Collieston, Aberdeenshire (c) Martyn gorman
Collieston, Aberdeenshire

Collieston is a fishing village about 15 miles north of Aberdeen, with a harbour set in a coastline of rocky cliffs riddled with caves. For many centuries the area had a  tradition of fishing for speldins, small fish which were usually cured by splitting, salting, and drying in the sun on large rocks.

The church is a large 19th-century building, but it houses tombs of the Earls and Countesses of Errol dating to the 16th century.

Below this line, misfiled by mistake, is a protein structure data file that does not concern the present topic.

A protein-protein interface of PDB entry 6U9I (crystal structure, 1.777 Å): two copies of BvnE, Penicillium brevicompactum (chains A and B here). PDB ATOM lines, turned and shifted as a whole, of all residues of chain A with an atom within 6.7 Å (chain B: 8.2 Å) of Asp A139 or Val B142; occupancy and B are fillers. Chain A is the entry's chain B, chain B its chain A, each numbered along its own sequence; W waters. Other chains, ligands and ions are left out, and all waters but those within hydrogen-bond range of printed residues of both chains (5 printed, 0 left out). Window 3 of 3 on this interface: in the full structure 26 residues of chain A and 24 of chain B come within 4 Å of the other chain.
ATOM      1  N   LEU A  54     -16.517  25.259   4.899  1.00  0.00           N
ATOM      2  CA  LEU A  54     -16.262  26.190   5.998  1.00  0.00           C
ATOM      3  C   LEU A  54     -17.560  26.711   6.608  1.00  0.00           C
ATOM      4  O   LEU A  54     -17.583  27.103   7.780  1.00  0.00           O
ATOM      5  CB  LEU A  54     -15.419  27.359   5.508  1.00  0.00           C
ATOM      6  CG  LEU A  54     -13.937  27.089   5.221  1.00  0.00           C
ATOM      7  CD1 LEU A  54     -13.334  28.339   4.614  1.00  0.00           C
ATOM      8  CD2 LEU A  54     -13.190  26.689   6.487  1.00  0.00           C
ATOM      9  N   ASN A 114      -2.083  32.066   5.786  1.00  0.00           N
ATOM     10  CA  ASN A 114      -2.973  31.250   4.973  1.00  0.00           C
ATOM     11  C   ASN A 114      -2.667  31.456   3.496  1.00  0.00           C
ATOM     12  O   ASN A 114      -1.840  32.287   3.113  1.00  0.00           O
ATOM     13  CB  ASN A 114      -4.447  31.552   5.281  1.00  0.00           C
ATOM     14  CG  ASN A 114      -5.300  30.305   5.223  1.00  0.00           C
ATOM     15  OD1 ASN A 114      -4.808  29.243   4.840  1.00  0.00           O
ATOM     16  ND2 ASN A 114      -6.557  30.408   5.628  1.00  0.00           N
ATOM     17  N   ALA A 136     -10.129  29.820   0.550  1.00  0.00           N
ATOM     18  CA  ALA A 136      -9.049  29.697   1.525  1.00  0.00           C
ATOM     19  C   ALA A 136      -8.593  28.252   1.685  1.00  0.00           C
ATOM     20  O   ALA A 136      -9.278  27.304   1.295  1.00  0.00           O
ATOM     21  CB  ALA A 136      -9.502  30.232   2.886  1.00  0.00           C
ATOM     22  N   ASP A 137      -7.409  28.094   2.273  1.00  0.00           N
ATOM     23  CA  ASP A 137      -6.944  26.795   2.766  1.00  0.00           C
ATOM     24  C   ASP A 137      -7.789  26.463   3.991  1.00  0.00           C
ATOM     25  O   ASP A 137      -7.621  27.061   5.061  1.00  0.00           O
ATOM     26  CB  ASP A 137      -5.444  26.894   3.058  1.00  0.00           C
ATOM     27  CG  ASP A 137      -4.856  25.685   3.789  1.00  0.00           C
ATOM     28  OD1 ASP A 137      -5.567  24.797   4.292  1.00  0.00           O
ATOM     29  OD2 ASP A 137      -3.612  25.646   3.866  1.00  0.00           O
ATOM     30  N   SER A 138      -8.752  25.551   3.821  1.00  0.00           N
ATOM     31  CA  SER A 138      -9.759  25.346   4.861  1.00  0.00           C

The most famous burial here, however, is not a nobleman, but a notorious 18th-century smuggler by the name of Philip Kennedy. Kennedy was finally killed by an exciseman who was put on trial for murder but acquitted.

On a happier note, Collieston is known for a folk dance called the 'lang reel of Collieston', which was traditionally danced at local weddings.

Immediately to the south of Collieston is the vast expanse of Forvie National Nature Reserve, a stretch of sand dunes leading all the way to the River Ythan at Newburgh.

On the cliffs over Rockend is Forvie church, the last remnant of a village that was swallowed up in a mighty sandstorm in the 14th century.